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Shooting the Truth: The Rise of American Political Documentaries annotated edition Edition

5 out of 5 stars 2 customer reviews
ISBN-13: 978-0275987602
ISBN-10: 0275987604
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Editorial Reviews

Review

"The rise of political documentaries in the US may be a reaction to the decline of the liberal television network news-gathering operations, which are hemorrhaging viewers to less professional cable news outlets such as the right-turning Fox channel. As television news has become partisan and trivialized, claims McEnteer, viewers hungry for news have turned to nonfiction films; he points out that eight of the ten top-grossing documentaries of all time were released since 2002. Michael Moore's Fahrenheit 9/11, which grossed $120 million, became the bellwether for anti-Bush, antiwar polemical documentaries. Defining nonfiction film as propaganda, the book concentrates on films that challenge official government narratives and offer competing alternative narratives of their own. McEnteer devotes chapters to such major talents as directors Errol Morris and Barbara Kopple, the more widely known ambush artist Michael Moore, and Robert Greenwald (best known for Outfoxed); Moore remains front and center. This book on the latest permutations of documentary films was as inevitable as it is welcome. Essential. All readers; all levels." - Choice

"Shooting the Truth highlights the rise of one of the recent louder voices in the marketplace--the political documentary." - American Journalism

"Is the modern political documentary an alternative to the television industry's failure to sustain a commitment to the public interest? According to McEnteer the transition began with the firing of Edward R. Murrow in the 1950s over the controversies he raised in the pioneering television show See It Now and is thriving with such producers as Big Noise and the Guerilla News Network. Along the way he closely tracks the work of Barbara Kopple, Michael Moore, Errol Morris and Robert Greenwald, with forays into other documentary filmmakers whose conclusions run contrary to what the government and Big Media offer. He describes how deception works on both sides of the great issues, how political filmmakers influence public opinion and sometimes policy, and focuses for a chapter on the films on all sides of the 2004 presidential campaign." - Reference & Research Book News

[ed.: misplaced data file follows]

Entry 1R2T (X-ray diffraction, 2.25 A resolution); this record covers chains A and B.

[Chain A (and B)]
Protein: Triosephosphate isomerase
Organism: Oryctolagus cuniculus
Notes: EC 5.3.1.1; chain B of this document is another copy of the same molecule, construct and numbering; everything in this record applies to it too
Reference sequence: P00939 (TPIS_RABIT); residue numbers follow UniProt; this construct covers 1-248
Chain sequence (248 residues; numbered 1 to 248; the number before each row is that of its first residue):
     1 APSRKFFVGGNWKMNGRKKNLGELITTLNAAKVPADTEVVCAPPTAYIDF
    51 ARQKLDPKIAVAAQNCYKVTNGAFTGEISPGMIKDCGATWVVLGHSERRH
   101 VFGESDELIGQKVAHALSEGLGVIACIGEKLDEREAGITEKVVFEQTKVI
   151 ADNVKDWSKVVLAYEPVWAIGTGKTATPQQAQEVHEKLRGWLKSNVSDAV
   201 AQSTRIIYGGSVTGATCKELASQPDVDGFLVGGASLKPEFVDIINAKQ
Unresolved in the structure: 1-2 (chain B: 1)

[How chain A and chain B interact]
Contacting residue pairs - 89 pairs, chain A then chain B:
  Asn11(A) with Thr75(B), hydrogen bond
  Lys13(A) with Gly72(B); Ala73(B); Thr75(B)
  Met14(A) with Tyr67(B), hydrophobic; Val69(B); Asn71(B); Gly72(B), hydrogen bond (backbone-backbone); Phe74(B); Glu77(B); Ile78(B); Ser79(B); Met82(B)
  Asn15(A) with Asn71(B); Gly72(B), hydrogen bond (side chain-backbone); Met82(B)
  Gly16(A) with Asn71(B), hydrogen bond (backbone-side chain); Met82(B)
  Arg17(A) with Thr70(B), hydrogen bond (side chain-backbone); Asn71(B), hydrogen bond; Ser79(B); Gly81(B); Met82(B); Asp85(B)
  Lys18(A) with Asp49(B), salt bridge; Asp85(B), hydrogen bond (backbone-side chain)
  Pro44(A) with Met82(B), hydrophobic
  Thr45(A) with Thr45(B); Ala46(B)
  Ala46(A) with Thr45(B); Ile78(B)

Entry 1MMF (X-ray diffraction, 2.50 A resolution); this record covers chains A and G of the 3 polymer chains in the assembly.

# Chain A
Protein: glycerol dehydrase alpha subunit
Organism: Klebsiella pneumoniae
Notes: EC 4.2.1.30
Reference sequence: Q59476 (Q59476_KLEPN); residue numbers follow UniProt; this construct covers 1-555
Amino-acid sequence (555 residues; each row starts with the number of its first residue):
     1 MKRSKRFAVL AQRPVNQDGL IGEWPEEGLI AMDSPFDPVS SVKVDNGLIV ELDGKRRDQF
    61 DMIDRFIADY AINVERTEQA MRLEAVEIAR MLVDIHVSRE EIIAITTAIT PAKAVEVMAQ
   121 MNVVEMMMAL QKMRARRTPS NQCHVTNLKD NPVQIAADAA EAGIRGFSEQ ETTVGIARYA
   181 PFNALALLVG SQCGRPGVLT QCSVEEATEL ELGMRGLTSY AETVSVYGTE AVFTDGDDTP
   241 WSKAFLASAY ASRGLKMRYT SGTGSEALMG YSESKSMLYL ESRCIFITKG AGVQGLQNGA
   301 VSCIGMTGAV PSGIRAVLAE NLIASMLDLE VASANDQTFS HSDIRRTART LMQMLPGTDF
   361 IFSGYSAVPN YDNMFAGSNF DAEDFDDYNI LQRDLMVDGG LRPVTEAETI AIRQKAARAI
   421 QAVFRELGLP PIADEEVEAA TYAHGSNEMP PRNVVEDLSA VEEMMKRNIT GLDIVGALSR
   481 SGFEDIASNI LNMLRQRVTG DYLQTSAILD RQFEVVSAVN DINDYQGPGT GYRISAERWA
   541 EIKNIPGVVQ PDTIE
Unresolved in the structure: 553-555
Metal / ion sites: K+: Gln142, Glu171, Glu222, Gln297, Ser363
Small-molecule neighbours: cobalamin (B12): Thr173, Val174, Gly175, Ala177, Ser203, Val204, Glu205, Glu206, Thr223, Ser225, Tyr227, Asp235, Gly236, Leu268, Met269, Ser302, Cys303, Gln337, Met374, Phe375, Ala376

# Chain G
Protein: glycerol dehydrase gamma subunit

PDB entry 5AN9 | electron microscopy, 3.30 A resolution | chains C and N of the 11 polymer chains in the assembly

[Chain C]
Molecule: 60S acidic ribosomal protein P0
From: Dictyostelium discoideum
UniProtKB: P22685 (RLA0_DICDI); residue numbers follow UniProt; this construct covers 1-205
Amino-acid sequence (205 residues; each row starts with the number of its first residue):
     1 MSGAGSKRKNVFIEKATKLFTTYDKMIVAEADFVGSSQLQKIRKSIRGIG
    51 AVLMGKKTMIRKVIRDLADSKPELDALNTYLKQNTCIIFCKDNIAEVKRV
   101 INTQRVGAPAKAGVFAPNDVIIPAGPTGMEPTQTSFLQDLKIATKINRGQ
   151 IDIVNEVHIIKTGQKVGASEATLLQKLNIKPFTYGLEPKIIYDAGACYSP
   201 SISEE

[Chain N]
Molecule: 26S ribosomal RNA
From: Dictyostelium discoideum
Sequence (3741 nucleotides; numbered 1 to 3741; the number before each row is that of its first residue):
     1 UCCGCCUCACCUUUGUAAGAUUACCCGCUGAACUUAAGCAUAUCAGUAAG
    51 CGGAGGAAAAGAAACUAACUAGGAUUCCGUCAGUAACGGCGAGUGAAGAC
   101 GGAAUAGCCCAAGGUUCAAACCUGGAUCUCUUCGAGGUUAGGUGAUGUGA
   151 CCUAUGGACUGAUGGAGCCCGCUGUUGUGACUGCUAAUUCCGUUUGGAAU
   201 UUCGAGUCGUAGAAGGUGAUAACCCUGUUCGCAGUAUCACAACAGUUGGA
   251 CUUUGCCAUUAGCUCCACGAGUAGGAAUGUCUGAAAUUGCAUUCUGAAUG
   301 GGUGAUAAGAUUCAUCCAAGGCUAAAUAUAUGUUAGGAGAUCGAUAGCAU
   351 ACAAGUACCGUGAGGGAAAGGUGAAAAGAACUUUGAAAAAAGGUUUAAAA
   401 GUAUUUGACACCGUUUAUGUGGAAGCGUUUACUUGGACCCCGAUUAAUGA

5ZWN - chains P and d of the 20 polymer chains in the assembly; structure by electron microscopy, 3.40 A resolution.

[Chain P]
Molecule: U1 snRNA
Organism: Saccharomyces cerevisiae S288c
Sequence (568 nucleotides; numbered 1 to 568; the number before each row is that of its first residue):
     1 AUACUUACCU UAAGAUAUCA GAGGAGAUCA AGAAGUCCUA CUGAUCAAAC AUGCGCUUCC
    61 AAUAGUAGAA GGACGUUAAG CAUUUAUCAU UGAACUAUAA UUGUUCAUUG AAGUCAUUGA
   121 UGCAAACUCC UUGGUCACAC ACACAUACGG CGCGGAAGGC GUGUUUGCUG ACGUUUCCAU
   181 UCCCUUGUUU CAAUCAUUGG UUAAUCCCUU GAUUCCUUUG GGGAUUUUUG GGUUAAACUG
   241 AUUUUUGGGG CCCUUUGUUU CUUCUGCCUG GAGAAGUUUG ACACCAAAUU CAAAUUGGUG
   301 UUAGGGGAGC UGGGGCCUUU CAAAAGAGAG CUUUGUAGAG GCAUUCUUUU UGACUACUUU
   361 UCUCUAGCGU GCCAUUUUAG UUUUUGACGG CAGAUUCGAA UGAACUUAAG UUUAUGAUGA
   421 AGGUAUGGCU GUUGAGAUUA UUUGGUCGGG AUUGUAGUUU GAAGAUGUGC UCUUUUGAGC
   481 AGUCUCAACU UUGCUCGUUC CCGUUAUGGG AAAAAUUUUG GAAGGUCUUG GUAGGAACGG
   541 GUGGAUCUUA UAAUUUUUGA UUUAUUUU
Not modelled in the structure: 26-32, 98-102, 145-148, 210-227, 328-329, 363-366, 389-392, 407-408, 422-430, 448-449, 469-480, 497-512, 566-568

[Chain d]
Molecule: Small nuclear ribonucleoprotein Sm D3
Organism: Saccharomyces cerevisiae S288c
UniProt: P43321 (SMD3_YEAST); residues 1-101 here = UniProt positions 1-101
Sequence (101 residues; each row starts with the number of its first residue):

"Author James McEnteer analyzes the politics of a range of documentaries of recent decades, providing chapters which evaluate four artists in depth and use their approaches and works as a foundation for revealing political documentary contents, approaches and growing popularity. While the analysis is particular to these artists as far as selected films used as examples, its implications hold many insights on the documentary film as a whole. College-level audiences of film studies in particular will want to read this." - California Bookwatch/Midwest Book Review

Review

"McEnteer has written a lively, insightful and much-needed analysis of the re-emerging genre of American political documentaries. He explores why such films have attracted so many viewers in recent years, and examines both the films and the political landscape in which they have been made. The book is an important contribution to the growing literature on documentary films." (Richard L. Zweigenhaft, Dana Professor of Psychology and Director of the Communications Program, Guilford College)